Through running seminars, pilot workshops and producing case studies throughout 2017, we found that councils right across the country can and want to do much more to tackle the housing crisis in their local authority areas, from direct delivery of social rent homes, new local housing companies and joint ventures through to bringing empty homes back into use and supporting community-led housing.
The study, which involved an online survey of 76 councils, found that 76% already had or were considering setting up local housing companies on their own. A further 56% of these councils already had or were considering setting up local housing companies as a joint venture.
Alongside revealing strong appetite for innovation in delivering new homes, our research highlights that many councils are concerned about their ability to deliver genuinely affordable homes available at social rent levels.
The survey found that social rent is the most in-demand housing tenure among over half of English councils, although in 2016-17 just 5,380 new social rented homes were built in England.
So, while the evidence has shown that there are new approaches to enable councils to build more homes, many of these approaches do not meet the need for genuinely affordable homes at social rent levels.
When asked what would encourage councils to build more affordable homes, 80% of the councils that responded to the survey identified “increasing grant levels” as a priority and two-thirds said that lifting the Housing Revenue Account (HRA) borrowing cap would allow them to build more homes (which the government has done in the Budget, although this is limited to areas with “high affordability pressures”).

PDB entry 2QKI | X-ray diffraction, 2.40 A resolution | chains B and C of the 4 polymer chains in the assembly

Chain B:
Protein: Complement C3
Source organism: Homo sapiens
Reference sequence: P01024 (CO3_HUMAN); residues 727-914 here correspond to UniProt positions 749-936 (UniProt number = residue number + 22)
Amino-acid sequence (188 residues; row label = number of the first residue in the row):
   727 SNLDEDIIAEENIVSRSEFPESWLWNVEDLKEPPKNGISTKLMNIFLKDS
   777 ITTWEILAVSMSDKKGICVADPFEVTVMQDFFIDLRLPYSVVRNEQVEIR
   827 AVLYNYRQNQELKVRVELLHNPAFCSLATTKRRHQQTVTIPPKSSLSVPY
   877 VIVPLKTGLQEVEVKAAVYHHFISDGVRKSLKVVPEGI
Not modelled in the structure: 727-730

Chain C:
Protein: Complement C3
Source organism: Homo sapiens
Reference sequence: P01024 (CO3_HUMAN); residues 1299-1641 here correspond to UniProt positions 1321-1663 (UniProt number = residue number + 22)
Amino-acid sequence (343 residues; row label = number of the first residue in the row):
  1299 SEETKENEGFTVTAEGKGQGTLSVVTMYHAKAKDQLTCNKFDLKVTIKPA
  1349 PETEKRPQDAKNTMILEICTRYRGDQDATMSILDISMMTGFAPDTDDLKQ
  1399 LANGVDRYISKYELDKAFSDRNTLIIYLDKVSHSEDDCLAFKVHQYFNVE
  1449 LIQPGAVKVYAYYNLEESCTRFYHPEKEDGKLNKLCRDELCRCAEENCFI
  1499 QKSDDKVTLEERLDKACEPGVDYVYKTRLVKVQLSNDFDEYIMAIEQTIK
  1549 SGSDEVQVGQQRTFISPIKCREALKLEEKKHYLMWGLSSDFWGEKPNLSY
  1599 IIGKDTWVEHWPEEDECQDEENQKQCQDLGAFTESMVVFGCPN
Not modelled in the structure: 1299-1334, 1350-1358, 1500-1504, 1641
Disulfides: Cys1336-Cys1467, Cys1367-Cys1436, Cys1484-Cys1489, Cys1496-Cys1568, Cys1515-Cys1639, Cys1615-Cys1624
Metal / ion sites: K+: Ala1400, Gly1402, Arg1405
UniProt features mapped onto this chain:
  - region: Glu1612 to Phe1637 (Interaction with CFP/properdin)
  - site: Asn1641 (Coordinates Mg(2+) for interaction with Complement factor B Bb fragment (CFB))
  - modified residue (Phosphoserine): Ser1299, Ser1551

Based on engagement with over 200 representatives from more than 130 councils, the report makes a series of recommendations to government, including calling for significantly more investment in homes available for social rent and other affordable tenures if we are to deliver the step change necessary to meet our nation’s housing need.
Alongside calling for a significant increase in funding for affordable housing – and the additional £2bn in the Budget is a welcome start – councils are sending a clear message to government through this research that the HRA borrowing cap should be lifted for all stock-holding authorities to help them maximise their potential as a major contributor for meeting the shortfall in the supply of affordable housing.
If the government is serious about its commitment to deliver 300,000 homes each year, not only should it be supporting the delivery of new towns and garden cities, it must take the brakes off councils so that they can play a more active role in delivering the homes and communities we need.
Town & Country Planning Association
Tel: +44 (0)207 930 8903